Essay on Welfare Reform

This essay has a total of 2761 words and 12 pages.

Welfare Reform



WELFARE REFORM



In the late 1920s and early 1930s, there was a crisis among American families. The crash
of the Stock Market in 1929 led into the era, which would be remembered as the Great
Depression. The stock market crash left many American people with nothing. With no
money, no homes, and no jobs, many American families became poor and homeless. With the
presidential election in 1932, of Franklin D. Roosevelt and the introduction of the “New
Deal,” the American people were acquainted with many new economic and social welfare
programs. Up until this time, welfare was not a big issue, but with so many poor people
it was important to find a way to help the economy. The welfare programs did help many
people in the height of the depression, but the question today is, the welfare benefit
levels too charitable? The answer is yes. Welfare benefit levels are so generous, that
they entice people into becoming dependent upon the system.

Up until the Great Depression, welfare was not really an issue. For the most part every
one dealt with their problems on their own. When the stock market crashed in 1929, it
left many people to fend for themselves. Many families in America got wrapped up in the
stock market, after all the returns were very plentiful. Several people had their life
savings in the stock market, and others went to loan sharks and took out loans for large
sums of money, to try and earn back money that

they had already lost. When the stock market crashed, it left all of the people with
investments in stock, as well as banks, with nothing. Many people committed suicide, or
went crazy. Some of the richest people became poor. But to make matters worse, many
people were fired or laid off their jobs. This was happening left and right; their
employer had either lost too much money in the crash of the stock market. Or when the
stock market crashed and took everyone’s money, no one could afford the goods or services
that they were offering and they were not making enough money to pay their employees. So
they were left with no choice, with little to no cash flowing in they could not afford to
keep many people on their pay roll.

The Great Depression, which began in 1929, had a tremendous impact on nearly all aspects
of American life. Its effects on the American political perspective was considerable
indeed. The landmark election of 1932 brought Franklin D. Roosevelt to the presidency.
Also, that election marked an essential shift in the public’s attitude toward the proper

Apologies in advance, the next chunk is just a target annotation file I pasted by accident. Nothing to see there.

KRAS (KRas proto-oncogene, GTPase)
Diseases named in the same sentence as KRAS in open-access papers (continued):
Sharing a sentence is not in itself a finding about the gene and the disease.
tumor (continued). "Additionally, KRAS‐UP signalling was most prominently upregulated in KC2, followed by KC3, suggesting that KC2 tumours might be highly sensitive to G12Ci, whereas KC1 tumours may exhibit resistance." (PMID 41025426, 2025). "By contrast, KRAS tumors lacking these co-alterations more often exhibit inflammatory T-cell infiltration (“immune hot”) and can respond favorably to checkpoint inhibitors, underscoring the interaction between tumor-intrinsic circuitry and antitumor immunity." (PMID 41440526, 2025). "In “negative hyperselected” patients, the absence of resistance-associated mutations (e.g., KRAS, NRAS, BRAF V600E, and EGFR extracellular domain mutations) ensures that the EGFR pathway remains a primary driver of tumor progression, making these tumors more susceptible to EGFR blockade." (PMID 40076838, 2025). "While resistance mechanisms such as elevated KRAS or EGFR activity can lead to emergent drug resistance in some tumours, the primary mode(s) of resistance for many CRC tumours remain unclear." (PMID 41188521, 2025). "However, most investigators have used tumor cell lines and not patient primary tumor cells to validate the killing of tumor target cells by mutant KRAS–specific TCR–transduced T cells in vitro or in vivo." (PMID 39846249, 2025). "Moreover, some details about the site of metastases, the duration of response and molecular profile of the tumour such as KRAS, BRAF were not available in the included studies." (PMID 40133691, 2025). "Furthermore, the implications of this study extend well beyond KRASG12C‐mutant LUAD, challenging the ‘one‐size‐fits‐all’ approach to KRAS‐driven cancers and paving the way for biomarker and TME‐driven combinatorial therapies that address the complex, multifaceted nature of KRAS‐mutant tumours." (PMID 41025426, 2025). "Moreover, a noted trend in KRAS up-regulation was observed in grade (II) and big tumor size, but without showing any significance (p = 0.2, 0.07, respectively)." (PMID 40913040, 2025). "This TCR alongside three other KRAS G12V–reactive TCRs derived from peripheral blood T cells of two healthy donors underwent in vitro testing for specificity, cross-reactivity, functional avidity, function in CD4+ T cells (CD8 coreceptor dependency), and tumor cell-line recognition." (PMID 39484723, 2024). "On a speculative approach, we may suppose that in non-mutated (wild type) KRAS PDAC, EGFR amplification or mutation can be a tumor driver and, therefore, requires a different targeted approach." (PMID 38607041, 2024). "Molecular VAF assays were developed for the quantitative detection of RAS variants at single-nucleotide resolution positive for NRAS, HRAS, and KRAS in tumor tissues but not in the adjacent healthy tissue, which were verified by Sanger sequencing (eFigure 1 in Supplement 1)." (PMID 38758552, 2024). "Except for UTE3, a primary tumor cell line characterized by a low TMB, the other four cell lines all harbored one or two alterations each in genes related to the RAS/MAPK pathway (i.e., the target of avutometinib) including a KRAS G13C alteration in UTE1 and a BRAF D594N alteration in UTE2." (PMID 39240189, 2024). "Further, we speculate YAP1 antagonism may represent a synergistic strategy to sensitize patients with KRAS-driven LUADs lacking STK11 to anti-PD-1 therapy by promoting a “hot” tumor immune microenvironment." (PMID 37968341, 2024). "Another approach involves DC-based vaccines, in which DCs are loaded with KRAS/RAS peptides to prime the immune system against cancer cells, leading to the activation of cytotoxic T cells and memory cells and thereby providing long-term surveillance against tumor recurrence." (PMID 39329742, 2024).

place of government in the nation’s social, and economic life (Carlson-Thies 13).

“Franklin Roosevelt and the democrats engineered their victory in 1932 with a new
electoral base. It was built largely of southerners, small farmers, organized labor, and
big-city political organizations. Roosevelt’s revolutionary economic and social welfare
programs, which formed the heart of the New Deal of the 1930s, further strengthened that
coalition; and it soon brought increasing support from African Americans and other
minorities to the Democrats” (Carlson-Thies 13).

With the election of Franklin D. Roosevelt came many strong attributions towards the
economic status and the very well being of the American people. Roosevelt’s biggest push
was his “New Deal,” which was a program that he and his fellow Democrats had comprised.

The New Deal was supposed to help the American people that were jobless, and living on the
streets, by giving them a job and bringing them in off the streets. It was a program
devised to help get people on their feet. It was a series of programs that formed a very
large program that is known as welfare. Welfare consists of many programs, there are
programs that are intended to help the elderly, and there are programs that focus most of
their attention on children. There are also programs intended to provide housing for
needy families.

There were several federal rules and regulations that one must meet in order to receive
benefits from welfare. Once a person qualified to receive benefits, then a certain amount
of money was given to them. The amount of money that a person received was based upon how
many children they had, and the standard of living in the area in which they lived (Blank
112).

Money was not necessarily just handed out, but at the same time it was not very hard to
receive welfare benefits. The major problem with welfare was deciding who should and
should not receive benefits. “It has been said that approximately only half of all of the